“The applicability or purported constitutionality of these statutes is, I think, beside the point. The third-party doctrine itself is flawed and should be eliminated.

“In this article, I’ll first discuss the third-party doctrine, including its history and the types of cases to which is has been applied. Then I will propose a better way of dealing with cases typically thought to fall under this doctrine. Finally, I will use the common law of contract to answer the charge that eliminating the third-party doctrine will prevent government from using secret agents in law enforcement.”

Read the rest here.

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3 Comments

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3 responses to “Don’t Tread on My Metadata

  1. Your argument is valid but the problem behind it is deeper than holding a right to property and contract. In the original discussion about having a bill of rights, the argument against was more or less as follows. The constitution provides enumerated powers and their limits of applicability for the government. Those powers are few and the limits are quite explicit. However, the rights of We the People are many and unenumerated. The fear was that the bill of rights would be interpreted to be a specification of enumerated rights. Thereby, making a right not so enumerated nearly impossible to defend. The tenth amendment was an attempt to cure this defect.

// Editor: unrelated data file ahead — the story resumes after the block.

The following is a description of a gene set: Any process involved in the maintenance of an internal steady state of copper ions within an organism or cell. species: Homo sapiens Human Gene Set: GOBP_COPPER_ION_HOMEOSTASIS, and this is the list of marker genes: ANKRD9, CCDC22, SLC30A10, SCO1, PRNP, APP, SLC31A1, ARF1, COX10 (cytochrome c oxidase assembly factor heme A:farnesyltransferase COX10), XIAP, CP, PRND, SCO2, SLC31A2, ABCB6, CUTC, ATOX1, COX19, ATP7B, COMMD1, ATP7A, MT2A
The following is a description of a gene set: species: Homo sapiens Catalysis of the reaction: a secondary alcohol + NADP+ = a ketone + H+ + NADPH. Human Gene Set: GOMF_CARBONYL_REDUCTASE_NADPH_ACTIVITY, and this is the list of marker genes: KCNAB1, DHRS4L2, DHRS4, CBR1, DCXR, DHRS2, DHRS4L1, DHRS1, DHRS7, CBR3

Flash forward to our current era and the fear has come true. The Tenth Amendment passes all unenumerated powers in the several states and then to We the People. Unfortunately, the civil war cemented the power of the Federal Government over the states by asserting the notion that Federal law is superior to and supplants/voids state law. This has the effect of passing power over the unenumerated rights to the Federal Government with none left over for We the People to posses. It can be done by the simple act of passing a Federal Law. Thus, today, the rights of We the People are those the Federal Government allows us to have. Even The Supreme Court agrees. (see the eminent domain and Obama Care decisions as case in point) If the government asserts it needs it, it can take it. This condition voids the entire political concept behind the original formation of The United States.